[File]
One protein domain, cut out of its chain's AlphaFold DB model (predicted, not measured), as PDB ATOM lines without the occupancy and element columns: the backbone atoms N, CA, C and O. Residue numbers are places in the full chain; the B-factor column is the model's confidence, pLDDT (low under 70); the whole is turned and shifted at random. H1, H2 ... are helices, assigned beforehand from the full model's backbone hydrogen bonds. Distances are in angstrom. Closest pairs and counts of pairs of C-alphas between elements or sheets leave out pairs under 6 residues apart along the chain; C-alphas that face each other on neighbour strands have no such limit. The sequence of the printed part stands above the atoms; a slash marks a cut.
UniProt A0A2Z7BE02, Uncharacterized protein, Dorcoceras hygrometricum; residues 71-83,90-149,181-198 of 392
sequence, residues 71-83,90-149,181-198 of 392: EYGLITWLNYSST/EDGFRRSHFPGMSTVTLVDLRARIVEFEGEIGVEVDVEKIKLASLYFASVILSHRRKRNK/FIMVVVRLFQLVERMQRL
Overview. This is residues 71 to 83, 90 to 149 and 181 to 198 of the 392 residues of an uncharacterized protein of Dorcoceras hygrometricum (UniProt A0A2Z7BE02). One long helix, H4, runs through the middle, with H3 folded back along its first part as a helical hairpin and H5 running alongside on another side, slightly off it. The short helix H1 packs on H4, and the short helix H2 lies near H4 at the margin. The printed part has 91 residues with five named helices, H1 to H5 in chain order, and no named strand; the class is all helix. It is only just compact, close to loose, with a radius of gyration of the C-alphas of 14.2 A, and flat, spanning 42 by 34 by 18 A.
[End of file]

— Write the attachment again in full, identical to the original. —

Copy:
One protein domain, cut out of its chain's AlphaFold DB model (predicted, not measured), as PDB ATOM lines without the occupancy and element columns: the backbone atoms N, CA, C and O. Residue numbers are places in the full chain; the B-factor column is the model's confidence, pLDDT (low under 70); the whole is turned and shifted at random. H1, H2 ... are helices, assigned beforehand from the full model's backbone hydrogen bonds. Distances are in angstrom. Closest pairs and counts of pairs of C-alphas between elements or sheets leave out pairs under 6 residues apart along the chain; C-alphas that face each other on neighbour strands have no such limit. The sequence of the printed part stands above the atoms; a slash marks a cut.
UniProt A0A2Z7BE02, Uncharacterized protein, Dorcoceras hygrometricum; residues 71-83,90-149,181-198 of 392
sequence, residues 71-83,90-149,181-198 of 392: EYGLITWLNYSST/EDGFRRSHFPGMSTVTLVDLRARIVEFEGEIGVEVDVEKIKLASLYFASVILSHRRKRNK/FIMVVVRLFQLVERMQRL
Overview. This is residues 71 to 83, 90 to 149 and 181 to 198 of the 392 residues of an uncharacterized protein of Dorcoceras hygrometricum (UniProt A0A2Z7BE02). One long helix, H4, runs through the middle, with H3 folded back along its first part as a helical hairpin and H5 running alongside on another side, slightly off it. The short helix H1 packs on H4, and the short helix H2 lies near H4 at the margin. The printed part has 91 residues with five named helices, H1 to H5 in chain order, and no named strand; the class is all helix. It is only just compact, close to loose, with a radius of gyration of the C-alphas of 14.2 A, and flat, spanning 42 by 34 by 18 A.